Food as a Symbol in Classical Greece

'You are what you eat' was as relevant an observation for the ancients as for more modern thinkers, argues Helen King

Fresh fish, one of the favourite dishes of the Greeks; platter with red figures, c. 350–325 BC, Louvre.
Fresh fish, one of the favourite dishes of the Greeks; platter with red figures, c. 350–325 BC, Louvre.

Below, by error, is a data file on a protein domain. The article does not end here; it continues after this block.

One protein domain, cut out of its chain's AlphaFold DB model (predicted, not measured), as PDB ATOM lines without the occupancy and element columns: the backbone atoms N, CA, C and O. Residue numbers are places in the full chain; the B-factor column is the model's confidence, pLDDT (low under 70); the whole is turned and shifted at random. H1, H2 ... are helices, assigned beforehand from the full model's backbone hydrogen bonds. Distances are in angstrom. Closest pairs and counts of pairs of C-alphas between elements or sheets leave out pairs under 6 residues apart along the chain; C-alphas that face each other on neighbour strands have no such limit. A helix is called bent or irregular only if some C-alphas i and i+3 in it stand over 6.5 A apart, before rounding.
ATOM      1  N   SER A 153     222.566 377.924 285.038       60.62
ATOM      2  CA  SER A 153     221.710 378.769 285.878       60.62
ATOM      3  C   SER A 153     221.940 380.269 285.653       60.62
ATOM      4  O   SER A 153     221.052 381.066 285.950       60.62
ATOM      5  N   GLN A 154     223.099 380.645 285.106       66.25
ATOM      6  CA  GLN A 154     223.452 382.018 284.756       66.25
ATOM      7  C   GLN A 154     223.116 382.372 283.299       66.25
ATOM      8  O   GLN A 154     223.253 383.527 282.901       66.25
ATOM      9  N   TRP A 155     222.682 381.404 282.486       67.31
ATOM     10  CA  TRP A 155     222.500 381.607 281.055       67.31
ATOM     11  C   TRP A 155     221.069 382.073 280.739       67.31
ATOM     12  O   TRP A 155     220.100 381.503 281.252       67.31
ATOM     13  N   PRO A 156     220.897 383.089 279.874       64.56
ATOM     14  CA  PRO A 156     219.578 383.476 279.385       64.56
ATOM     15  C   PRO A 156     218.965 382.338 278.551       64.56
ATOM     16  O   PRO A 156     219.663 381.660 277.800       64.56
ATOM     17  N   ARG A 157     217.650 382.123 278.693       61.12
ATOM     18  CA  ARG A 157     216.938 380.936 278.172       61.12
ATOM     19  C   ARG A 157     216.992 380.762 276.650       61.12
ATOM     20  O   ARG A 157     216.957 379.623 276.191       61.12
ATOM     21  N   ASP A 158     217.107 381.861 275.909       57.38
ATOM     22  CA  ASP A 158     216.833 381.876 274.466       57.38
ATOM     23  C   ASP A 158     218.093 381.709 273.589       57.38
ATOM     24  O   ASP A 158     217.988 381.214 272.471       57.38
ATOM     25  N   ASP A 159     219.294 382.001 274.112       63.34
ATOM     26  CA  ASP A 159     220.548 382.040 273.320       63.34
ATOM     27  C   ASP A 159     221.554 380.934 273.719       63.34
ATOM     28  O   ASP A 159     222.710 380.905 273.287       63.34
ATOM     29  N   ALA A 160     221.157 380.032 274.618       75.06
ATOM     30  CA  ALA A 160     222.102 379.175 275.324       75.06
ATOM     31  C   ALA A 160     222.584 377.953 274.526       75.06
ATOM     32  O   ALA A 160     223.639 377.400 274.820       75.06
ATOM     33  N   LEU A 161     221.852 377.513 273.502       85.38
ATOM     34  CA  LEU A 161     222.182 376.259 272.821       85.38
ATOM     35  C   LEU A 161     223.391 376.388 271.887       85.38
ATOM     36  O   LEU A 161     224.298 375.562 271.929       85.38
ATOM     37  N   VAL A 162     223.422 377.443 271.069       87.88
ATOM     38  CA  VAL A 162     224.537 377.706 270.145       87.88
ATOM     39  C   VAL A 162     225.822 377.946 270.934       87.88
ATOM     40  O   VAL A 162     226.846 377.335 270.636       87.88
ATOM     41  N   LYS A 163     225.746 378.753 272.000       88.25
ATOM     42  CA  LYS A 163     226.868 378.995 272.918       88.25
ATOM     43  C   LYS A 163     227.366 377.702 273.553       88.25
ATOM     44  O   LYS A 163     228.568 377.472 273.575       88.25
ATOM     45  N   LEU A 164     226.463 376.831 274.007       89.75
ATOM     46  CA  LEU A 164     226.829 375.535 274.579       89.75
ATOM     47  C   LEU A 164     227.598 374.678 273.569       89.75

There are a number of things you can do with food apart from eating it. Human beings do not simply eat everything which can be made edible, while rejecting foods which are poisonous; on the contrary, out of the range of potential foods available to any given social group, only some will be classed as 'edible'. The accepted pattern of food use will both reflect and support a range of social and cultural factors. Parts of this pattern may be highly resistant to change, and carry a strong emotional charge. The proposal to move an item from the 'non-food' category to that of 'food' will evoke strong reactions bearing little relation to its nutrient value; think of our own horror at the thought of rat-burgers, or our characterisation of other national groups according to what seem to us to be exceptional choices of food ('the Frogs').

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